Firelei Báez’s paintings and installations explore the histories of Afro-Latina and Afro-Caribbean women who have largely been forgotten by the West. In her site-specific installation For Améthyste and Athénaïre (Exiled Muses Beyond Jean Luc Nancy’s Canon), Anacaonas, Báez focuses on Haitian history with portraits of Améthyste and Athénaïre Christophe, daughters of the first king and queen of Haiti, which gained independence from France in 1804. Following the death of their father in 1820 and the fall of the Kingdom of Haiti, Améthyste and Athénaïre were forced into exile, ultimately settling in Pisa, Italy.
As no paintings or photographs of Améthyste and Athénaïre are known to exist, Báez’s portraits serve as the only physical testament to the sisters’ importance within the larger narrative of the Haitian Revolution. Báez reclaims the sisters’ story from the margins, celebrating their resilience in the face of unrest and migration and presenting them as symbolic of the rising of a new people and culture in the New World. By doing so, the artist encourages us to take a more complex view of the independence movements that occurred throughout the Americas during this period.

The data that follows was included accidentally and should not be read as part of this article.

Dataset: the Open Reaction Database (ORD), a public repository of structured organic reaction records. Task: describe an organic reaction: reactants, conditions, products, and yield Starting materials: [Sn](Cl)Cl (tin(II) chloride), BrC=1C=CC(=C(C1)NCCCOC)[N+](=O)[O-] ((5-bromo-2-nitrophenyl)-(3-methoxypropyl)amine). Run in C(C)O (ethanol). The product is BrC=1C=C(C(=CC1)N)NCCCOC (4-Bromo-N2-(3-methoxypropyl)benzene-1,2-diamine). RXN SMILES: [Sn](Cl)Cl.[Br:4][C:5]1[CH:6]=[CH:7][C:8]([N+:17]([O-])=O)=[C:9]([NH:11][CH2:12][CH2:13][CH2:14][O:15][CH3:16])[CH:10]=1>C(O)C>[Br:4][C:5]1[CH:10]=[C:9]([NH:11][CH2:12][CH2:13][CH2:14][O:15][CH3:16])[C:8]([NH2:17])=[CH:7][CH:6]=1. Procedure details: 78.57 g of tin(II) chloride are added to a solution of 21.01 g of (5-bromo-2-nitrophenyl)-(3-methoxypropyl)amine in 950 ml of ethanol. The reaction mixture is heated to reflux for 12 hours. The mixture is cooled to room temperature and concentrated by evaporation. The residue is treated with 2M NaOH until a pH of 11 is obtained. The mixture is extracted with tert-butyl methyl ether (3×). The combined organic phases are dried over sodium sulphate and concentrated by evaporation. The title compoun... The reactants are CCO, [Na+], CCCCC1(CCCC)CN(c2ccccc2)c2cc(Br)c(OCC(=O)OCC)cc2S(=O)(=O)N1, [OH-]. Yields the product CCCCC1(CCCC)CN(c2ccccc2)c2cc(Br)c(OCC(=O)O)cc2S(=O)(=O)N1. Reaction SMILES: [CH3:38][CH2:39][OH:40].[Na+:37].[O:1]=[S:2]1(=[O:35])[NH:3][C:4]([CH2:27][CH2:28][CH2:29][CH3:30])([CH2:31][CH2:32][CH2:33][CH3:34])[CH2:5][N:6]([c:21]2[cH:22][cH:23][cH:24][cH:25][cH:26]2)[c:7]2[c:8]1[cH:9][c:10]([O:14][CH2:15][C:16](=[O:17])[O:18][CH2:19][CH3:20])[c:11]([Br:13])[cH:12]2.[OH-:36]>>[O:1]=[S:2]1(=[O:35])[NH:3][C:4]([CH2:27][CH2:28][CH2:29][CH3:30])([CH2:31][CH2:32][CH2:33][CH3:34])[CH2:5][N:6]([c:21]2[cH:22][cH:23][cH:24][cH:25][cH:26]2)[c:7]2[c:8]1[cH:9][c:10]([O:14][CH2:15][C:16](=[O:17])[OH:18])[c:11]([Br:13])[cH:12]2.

The Modern Window is a series of site-specific installations by contemporary artists commissioned by The Museum of Modern Art and designed for the exterior window of The Modern restaurant on West 53rd Street. Since 2008, artists including Korakrit Arunanondchai, assume vivid astro focus in collaboration with Hrafnhildur Arnardóttir, Xaviera Simmons, Mickalene Thomas, and Andrea Zittel have created installations that respond to and engage with the architecture of the window.
Organized by Klaus Biesenbach, former Chief Curator at Large, The Museum of Modern Art, and former Director, MoMA PS1, with Heather Reyes, Department Coordinator, Office of the Chief Curator at Large.